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Bering Sea Ice Expedition
Research Activities - Phytoplankton
Phytoplankton are microscopic plants, also called microflora, that use sunlight and nutrients to synthesize carbon through photosynthesis, just like plants on land. Different species of phytoplankton exist in oceans throughout the world. They all play an important role in the exchange of carbon dioxide between the atmosphere and the ocean, and hence, climate change. You can think of phytoplankton as the vegetables of the sea, the base of the marine food chain. In the fertile Bering Sea, the region of high phytoplankton growth (primary productivity) is called the “Green Belt”. Changes in sea ice concentration and duration affect the primary productivity, which then affects the entire ecosystem.
blooms in the eastern Bering Sea occur in two different ways: they
can start due to ice melt (early, ice-associated bloom), or they can
happen later in the season as sunlight increases (late, open-water
bloom). In the early bloom situation, the marine food chain begins with ice
algae that grow in brine channels on the underside of ice floes in
the dark of winter. These algae form mats under the ice, and with the
growing amount of sunlight during spring, a bloom develops in the water
beneath the ice. As the ice begins to break-up, the bloom spreads into
a wide 20-80 kilometer belt surrounding the ice edge.
When ice is not present (or melts too early in the spring), the bloom occurs later, in open water. Zooplankton, microscopic animals on the next rung of the food chain, are more plentiful at this time, and the majority of the phytoplankton bloom is consumed by the zooplankton. The zooplankton, in turn, are eaten by fishes, mammals and seabirds. Less organic material falls to the bottom, and the benthic community goes hungry. Thus, the timing of sea ice in the Bering Sea is very important in determining what type of ecosystem will flourish there (benthic or bottom dwelling vs. pelagic or water column).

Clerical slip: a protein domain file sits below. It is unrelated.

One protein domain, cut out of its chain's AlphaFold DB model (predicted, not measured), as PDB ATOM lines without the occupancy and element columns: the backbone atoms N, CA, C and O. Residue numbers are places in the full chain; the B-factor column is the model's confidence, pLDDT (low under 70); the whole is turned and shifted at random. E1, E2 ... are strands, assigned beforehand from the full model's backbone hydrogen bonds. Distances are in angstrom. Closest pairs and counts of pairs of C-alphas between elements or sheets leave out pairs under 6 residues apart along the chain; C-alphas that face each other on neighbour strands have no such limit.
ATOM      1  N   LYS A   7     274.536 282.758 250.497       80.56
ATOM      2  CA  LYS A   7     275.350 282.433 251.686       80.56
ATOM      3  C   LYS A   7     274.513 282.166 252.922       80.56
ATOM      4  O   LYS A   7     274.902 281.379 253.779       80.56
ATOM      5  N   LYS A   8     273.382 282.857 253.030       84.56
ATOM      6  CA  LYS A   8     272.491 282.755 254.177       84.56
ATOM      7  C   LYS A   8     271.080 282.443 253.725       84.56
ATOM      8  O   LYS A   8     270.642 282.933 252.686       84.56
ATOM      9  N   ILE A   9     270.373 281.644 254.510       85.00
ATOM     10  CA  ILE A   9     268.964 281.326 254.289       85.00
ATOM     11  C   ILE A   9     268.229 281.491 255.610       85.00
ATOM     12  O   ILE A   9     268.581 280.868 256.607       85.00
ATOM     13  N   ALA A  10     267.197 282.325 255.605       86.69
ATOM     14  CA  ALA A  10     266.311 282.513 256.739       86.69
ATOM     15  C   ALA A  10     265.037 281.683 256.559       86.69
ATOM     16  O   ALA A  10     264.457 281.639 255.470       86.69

During this expedition, scientists will sample phytoplankton from within the ice, under the ice, and in the open water. Similarities in species of sampled phytoplankton could suggest that the ice species are “seeding” the spring water column. To sample phytoplankton within the ice, scientists will drill into ice floes to extract cores of ice. The cores will be cut into sections, the sections will be put into sample bags and allowed to melt, and phytoplankton within the lowest 10 cm of the core (the part that was in contact with sea water) will be identified and counted (using microscopes). To sample phytoplankton under the ice, divers will dive under the ice and use a “slurp gun” to take water samples from just beneath the ice. Again, phytoplankton in these water samples will be identified and counted. Water-column phytoplankton samples are collected with a Niskin bottle, a device that is placed in the water in an open position and programmed to shut at a specific depth. Within-ice and below-ice samples will be compared to samples taken from the ice-free ocean near the ice edge and farther away. We will also estimate the growth rates of ice algae and phytoplankton samples by adding stable isotopes (carbon and nitrogen), incubating samples in an on-deck incubator for several hours, filtering the sample, and measuring the amount of stable isotope increase in the cells captured on the filter. For these incubations, temperatures are held constant by flushing the incubator with surface seawater, and light levels will be simulated using screened bags. These analyses will give us a better understanding of what species of phytoplankton are contributing to the ecosystem both in and near the ice and farther away. This information will allow us to better understand and predict the influence of changing sea ice conditions on the base of the food chain.
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